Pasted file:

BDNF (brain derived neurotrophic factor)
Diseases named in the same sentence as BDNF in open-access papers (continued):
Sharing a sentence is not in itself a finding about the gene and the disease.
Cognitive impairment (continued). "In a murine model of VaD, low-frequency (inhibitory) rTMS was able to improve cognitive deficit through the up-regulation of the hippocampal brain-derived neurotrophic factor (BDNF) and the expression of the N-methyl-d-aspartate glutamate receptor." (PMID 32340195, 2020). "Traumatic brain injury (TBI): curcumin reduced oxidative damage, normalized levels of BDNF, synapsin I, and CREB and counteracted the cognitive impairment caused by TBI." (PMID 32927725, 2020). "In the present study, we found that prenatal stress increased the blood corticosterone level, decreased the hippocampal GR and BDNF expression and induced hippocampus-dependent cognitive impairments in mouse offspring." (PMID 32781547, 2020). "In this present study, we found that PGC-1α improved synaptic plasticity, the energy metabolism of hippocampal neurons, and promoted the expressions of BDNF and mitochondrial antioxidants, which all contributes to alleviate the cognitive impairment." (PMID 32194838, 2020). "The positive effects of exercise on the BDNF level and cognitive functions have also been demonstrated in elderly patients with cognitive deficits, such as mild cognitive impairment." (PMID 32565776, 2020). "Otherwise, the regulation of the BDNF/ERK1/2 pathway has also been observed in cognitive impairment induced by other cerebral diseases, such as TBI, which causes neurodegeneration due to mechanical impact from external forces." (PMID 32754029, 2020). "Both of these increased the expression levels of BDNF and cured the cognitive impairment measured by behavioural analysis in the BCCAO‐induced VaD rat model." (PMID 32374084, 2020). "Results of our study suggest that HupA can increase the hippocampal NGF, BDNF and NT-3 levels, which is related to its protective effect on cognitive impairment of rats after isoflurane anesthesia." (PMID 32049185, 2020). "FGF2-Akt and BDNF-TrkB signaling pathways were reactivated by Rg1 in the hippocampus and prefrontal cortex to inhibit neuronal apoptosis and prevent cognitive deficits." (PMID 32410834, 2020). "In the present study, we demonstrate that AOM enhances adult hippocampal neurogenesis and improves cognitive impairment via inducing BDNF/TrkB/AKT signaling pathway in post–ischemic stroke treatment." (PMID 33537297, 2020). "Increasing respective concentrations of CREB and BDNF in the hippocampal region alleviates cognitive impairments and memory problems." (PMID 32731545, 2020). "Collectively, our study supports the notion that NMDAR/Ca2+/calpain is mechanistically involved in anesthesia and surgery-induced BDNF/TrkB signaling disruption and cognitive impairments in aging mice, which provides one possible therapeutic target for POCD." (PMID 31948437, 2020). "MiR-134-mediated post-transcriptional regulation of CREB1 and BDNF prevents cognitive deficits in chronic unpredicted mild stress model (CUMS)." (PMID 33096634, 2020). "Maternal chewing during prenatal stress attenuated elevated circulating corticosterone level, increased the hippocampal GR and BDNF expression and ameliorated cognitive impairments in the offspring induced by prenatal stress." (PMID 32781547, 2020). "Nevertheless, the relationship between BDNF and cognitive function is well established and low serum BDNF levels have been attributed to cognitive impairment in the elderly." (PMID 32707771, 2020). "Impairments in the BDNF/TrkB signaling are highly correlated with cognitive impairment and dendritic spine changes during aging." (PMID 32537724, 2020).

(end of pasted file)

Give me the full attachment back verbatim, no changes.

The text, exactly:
BDNF (brain derived neurotrophic factor)
Diseases named in the same sentence as BDNF in open-access papers (continued):
Sharing a sentence is not in itself a finding about the gene and the disease.
Cognitive impairment (continued). "In a murine model of VaD, low-frequency (inhibitory) rTMS was able to improve cognitive deficit through the up-regulation of the hippocampal brain-derived neurotrophic factor (BDNF) and the expression of the N-methyl-d-aspartate glutamate receptor." (PMID 32340195, 2020). "Traumatic brain injury (TBI): curcumin reduced oxidative damage, normalized levels of BDNF, synapsin I, and CREB and counteracted the cognitive impairment caused by TBI." (PMID 32927725, 2020). "In the present study, we found that prenatal stress increased the blood corticosterone level, decreased the hippocampal GR and BDNF expression and induced hippocampus-dependent cognitive impairments in mouse offspring." (PMID 32781547, 2020). "In this present study, we found that PGC-1α improved synaptic plasticity, the energy metabolism of hippocampal neurons, and promoted the expressions of BDNF and mitochondrial antioxidants, which all contributes to alleviate the cognitive impairment." (PMID 32194838, 2020). "The positive effects of exercise on the BDNF level and cognitive functions have also been demonstrated in elderly patients with cognitive deficits, such as mild cognitive impairment." (PMID 32565776, 2020). "Otherwise, the regulation of the BDNF/ERK1/2 pathway has also been observed in cognitive impairment induced by other cerebral diseases, such as TBI, which causes neurodegeneration due to mechanical impact from external forces." (PMID 32754029, 2020). "Both of these increased the expression levels of BDNF and cured the cognitive impairment measured by behavioural analysis in the BCCAO‐induced VaD rat model." (PMID 32374084, 2020). "Results of our study suggest that HupA can increase the hippocampal NGF, BDNF and NT-3 levels, which is related to its protective effect on cognitive impairment of rats after isoflurane anesthesia." (PMID 32049185, 2020). "FGF2-Akt and BDNF-TrkB signaling pathways were reactivated by Rg1 in the hippocampus and prefrontal cortex to inhibit neuronal apoptosis and prevent cognitive deficits." (PMID 32410834, 2020). "In the present study, we demonstrate that AOM enhances adult hippocampal neurogenesis and improves cognitive impairment via inducing BDNF/TrkB/AKT signaling pathway in post–ischemic stroke treatment." (PMID 33537297, 2020). "Increasing respective concentrations of CREB and BDNF in the hippocampal region alleviates cognitive impairments and memory problems." (PMID 32731545, 2020). "Collectively, our study supports the notion that NMDAR/Ca2+/calpain is mechanistically involved in anesthesia and surgery-induced BDNF/TrkB signaling disruption and cognitive impairments in aging mice, which provides one possible therapeutic target for POCD." (PMID 31948437, 2020). "MiR-134-mediated post-transcriptional regulation of CREB1 and BDNF prevents cognitive deficits in chronic unpredicted mild stress model (CUMS)." (PMID 33096634, 2020). "Maternal chewing during prenatal stress attenuated elevated circulating corticosterone level, increased the hippocampal GR and BDNF expression and ameliorated cognitive impairments in the offspring induced by prenatal stress." (PMID 32781547, 2020). "Nevertheless, the relationship between BDNF and cognitive function is well established and low serum BDNF levels have been attributed to cognitive impairment in the elderly." (PMID 32707771, 2020). "Impairments in the BDNF/TrkB signaling are highly correlated with cognitive impairment and dendritic spine changes during aging." (PMID 32537724, 2020).